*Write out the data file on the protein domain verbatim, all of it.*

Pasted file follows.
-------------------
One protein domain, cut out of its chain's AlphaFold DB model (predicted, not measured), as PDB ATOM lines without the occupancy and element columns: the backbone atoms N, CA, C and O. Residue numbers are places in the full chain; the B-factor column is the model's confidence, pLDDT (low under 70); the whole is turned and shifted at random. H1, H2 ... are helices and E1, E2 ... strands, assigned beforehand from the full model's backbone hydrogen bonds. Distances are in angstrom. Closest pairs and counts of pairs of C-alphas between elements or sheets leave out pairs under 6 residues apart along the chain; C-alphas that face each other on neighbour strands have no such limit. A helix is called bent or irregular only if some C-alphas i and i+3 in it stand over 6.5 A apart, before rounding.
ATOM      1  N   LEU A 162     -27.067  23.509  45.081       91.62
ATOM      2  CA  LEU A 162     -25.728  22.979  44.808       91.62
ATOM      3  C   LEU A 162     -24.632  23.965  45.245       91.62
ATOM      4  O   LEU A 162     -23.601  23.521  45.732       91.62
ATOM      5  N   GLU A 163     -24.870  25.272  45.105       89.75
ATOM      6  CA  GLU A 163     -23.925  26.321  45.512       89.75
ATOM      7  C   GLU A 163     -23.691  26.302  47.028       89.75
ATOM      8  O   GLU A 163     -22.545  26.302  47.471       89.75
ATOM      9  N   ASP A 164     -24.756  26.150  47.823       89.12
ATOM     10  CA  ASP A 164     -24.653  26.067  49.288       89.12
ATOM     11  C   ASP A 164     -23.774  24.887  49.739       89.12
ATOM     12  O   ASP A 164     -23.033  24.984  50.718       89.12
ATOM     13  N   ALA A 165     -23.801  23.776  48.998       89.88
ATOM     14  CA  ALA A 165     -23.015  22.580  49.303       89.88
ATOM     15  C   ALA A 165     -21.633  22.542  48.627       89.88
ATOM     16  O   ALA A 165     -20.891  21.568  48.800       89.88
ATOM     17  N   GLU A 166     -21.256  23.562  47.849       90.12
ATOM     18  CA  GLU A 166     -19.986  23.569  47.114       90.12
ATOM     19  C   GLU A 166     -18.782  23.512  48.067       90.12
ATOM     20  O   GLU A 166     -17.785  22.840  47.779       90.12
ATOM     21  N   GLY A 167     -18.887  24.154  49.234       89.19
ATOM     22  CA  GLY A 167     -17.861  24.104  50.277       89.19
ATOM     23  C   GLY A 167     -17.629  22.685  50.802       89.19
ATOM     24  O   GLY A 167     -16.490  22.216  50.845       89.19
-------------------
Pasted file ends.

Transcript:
One protein domain, cut out of its chain's AlphaFold DB model (predicted, not measured), as PDB ATOM lines without the occupancy and element columns: the backbone atoms N, CA, C and O. Residue numbers are places in the full chain; the B-factor column is the model's confidence, pLDDT (low under 70); the whole is turned and shifted at random. H1, H2 ... are helices and E1, E2 ... strands, assigned beforehand from the full model's backbone hydrogen bonds. Distances are in angstrom. Closest pairs and counts of pairs of C-alphas between elements or sheets leave out pairs under 6 residues apart along the chain; C-alphas that face each other on neighbour strands have no such limit. A helix is called bent or irregular only if some C-alphas i and i+3 in it stand over 6.5 A apart, before rounding.
ATOM      1  N   LEU A 162     -27.067  23.509  45.081       91.62
ATOM      2  CA  LEU A 162     -25.728  22.979  44.808       91.62
ATOM      3  C   LEU A 162     -24.632  23.965  45.245       91.62
ATOM      4  O   LEU A 162     -23.601  23.521  45.732       91.62
ATOM      5  N   GLU A 163     -24.870  25.272  45.105       89.75
ATOM      6  CA  GLU A 163     -23.925  26.321  45.512       89.75
ATOM      7  C   GLU A 163     -23.691  26.302  47.028       89.75
ATOM      8  O   GLU A 163     -22.545  26.302  47.471       89.75
ATOM      9  N   ASP A 164     -24.756  26.150  47.823       89.12
ATOM     10  CA  ASP A 164     -24.653  26.067  49.288       89.12
ATOM     11  C   ASP A 164     -23.774  24.887  49.739       89.12
ATOM     12  O   ASP A 164     -23.033  24.984  50.718       89.12
ATOM     13  N   ALA A 165     -23.801  23.776  48.998       89.88
ATOM     14  CA  ALA A 165     -23.015  22.580  49.303       89.88
ATOM     15  C   ALA A 165     -21.633  22.542  48.627       89.88
ATOM     16  O   ALA A 165     -20.891  21.568  48.800       89.88
ATOM     17  N   GLU A 166     -21.256  23.562  47.849       90.12
ATOM     18  CA  GLU A 166     -19.986  23.569  47.114       90.12
ATOM     19  C   GLU A 166     -18.782  23.512  48.067       90.12
ATOM     20  O   GLU A 166     -17.785  22.840  47.779       90.12
ATOM     21  N   GLY A 167     -18.887  24.154  49.234       89.19
ATOM     22  CA  GLY A 167     -17.861  24.104  50.277       89.19
ATOM     23  C   GLY A 167     -17.629  22.685  50.802       89.19
ATOM     24  O   GLY A 167     -16.490  22.216  50.845       89.19